- Secret Weapons Of The Luftwaffe had the Horten Ho-IX (Also known as the Go-229), of which exactly one glider and one powered prototype was made, as a playable fighter, and added the P-80 Shooting Star (which did not see combat in WWII) in an expansion.
- The 1946 expansion of the IL-2 Sturmovik series has a number of these, justifying it with alternate history of Germany ending WWII favourably in 1944 and resuming the war against the USSR in 1946.
- The 1996 flight sim Advanced Tactical Fighters included several aircraft that were not yet operational in the late 1990s setting of the campaigns, like the Rafale, F-22, Eurofighter (got RAF multi-role clearance in 2008) and X-32 (Boeing's loser to the Lockheed F-35 for the JSF), as well as fighter versions of the X-29 and X-31 technology demonstrators, which were never intended to see combat and only saw two built each.
- Ace Combat absolutely loves this trope. In no particular order, you can fly in the F-15 ACTIVE / F-15 S/MTD (a NASA technology demonstrator), the Grumman X-29A (same), the YA-10B (only one prototype was ever built), the MiG 1.44 (same), the Su-35 (only fifteen built), the Su-37 (only two built, one of which crashed), the Su-47 (only one built), the S-32 (a different designation of the same aircraft), the YF-23 (two built), the F-16 XL (same), the McDonnell Douglas X-36 (the XFA-36A, same), the Eurofighter Typhoon II (under development when Electrosphere was released), the FB-22 Strike Raptor (a cancelled proposal) and the F-4X Phantom (same). Entire squadrons of the above aircraft have turned up on numerous occasions. In addition, two games have featured the XB-70 Valkyrie (two prototypes) and three Iowa-class battleships turned up in the space of two games.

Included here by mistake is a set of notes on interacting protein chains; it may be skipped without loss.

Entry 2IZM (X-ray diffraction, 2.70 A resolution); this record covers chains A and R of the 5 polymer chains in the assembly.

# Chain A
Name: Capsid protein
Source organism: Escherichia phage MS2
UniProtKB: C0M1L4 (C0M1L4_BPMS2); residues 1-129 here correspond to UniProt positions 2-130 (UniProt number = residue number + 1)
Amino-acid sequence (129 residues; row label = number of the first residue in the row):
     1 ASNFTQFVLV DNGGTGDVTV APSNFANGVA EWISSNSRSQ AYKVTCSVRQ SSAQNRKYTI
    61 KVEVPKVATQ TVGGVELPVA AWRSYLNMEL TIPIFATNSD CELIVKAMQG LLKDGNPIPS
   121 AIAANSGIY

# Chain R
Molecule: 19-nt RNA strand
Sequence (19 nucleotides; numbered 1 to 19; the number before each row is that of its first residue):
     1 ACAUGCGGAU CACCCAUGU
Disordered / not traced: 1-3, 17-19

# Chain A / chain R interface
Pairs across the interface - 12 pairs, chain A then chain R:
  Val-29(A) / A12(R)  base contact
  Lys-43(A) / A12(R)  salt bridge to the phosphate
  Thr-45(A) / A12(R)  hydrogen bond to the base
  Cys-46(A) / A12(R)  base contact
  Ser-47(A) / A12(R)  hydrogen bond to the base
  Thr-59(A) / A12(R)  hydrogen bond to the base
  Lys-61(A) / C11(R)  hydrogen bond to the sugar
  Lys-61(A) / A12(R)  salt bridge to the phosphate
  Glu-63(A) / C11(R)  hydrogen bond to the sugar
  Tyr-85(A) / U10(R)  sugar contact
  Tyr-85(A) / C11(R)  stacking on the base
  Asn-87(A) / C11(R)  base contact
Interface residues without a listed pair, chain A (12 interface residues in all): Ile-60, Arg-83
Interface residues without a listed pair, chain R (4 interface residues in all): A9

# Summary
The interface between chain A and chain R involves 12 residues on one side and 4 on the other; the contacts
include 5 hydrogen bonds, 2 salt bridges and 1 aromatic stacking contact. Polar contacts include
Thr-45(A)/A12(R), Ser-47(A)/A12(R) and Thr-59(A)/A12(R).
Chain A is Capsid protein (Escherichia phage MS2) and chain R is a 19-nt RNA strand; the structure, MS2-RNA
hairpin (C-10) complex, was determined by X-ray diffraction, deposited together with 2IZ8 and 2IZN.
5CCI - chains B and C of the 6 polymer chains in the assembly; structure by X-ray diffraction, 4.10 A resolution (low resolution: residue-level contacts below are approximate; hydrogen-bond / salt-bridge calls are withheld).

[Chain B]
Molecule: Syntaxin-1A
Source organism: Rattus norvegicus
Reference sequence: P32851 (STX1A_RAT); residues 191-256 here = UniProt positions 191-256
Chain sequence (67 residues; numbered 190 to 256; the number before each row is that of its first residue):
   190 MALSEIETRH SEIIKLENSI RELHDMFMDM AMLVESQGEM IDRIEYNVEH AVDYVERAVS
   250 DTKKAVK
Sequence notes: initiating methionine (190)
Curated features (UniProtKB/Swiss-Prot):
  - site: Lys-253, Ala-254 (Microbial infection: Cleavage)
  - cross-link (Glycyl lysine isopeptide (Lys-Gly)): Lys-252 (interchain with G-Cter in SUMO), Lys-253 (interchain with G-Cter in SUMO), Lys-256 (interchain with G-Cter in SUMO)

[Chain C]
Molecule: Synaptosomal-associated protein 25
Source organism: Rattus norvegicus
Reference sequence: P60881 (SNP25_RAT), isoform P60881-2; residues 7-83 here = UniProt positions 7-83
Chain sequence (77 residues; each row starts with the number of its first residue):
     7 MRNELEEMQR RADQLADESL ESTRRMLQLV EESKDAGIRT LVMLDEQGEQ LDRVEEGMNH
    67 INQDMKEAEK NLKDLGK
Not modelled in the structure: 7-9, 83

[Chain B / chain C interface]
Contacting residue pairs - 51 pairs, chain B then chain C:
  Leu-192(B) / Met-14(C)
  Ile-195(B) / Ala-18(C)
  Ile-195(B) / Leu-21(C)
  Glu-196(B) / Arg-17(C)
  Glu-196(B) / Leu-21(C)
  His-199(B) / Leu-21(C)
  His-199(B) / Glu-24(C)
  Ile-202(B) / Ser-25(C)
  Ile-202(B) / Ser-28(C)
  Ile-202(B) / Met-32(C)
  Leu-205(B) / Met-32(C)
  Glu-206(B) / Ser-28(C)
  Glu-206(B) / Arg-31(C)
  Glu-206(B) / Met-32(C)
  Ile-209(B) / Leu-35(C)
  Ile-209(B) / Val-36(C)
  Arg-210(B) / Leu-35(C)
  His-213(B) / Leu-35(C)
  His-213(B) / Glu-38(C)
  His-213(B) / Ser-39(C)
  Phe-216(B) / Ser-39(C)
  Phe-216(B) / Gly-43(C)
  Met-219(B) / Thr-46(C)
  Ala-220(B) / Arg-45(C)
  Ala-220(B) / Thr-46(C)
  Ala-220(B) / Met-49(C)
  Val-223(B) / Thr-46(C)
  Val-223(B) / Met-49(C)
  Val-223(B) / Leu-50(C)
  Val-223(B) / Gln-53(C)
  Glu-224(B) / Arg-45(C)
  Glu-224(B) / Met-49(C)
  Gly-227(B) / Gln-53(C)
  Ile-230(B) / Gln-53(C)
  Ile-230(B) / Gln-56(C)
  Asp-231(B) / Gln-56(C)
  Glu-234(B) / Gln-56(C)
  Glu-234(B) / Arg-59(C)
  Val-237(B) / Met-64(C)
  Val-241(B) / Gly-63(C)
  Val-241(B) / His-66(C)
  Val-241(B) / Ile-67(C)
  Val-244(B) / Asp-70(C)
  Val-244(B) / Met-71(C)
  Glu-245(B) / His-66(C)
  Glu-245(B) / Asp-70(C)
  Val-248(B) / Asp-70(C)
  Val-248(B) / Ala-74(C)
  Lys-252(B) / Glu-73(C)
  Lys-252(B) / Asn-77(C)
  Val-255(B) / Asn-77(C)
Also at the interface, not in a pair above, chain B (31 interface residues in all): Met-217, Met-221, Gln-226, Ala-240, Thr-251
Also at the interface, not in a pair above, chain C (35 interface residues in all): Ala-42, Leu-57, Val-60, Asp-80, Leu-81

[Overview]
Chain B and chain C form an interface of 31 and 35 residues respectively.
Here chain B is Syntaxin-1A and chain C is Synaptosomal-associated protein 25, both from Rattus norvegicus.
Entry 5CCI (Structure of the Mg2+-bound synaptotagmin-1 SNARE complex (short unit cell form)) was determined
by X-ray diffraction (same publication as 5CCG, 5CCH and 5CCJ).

- The Air Force Delta games have fun with this one. In addition to many of the above Ace Combat-featured aircraft, it also features Chinese variants of Russian fighters and plenty of prototypes including the YF-17 (prototype of the F-18, two built), the X-32 (prototype competitor to the F-35, one built), the Yak-141 (Russian answer to the F-35C, two built) and others.
- Being based on Ace Combat, Tom Clancy's HAWX also goes for these - mostly the same sort as in Ace Combat, but one unique case is the MiG-33 Super Fulcrum, a proposed export variant of the MiG-29 that was never actually exported.
- Mafia: The City of Lost Heaven featured a number of unusual vehicles in freeplay mode, including one futuristic-looking automobile that was based on a 1938 concept car.
- The computer game Heatseeker features a large number of Yak-141 "Freestyle" supersonic VTOL aircraft. These only got to flight testing stage before the collapse of the USSR led to the project's cancellation.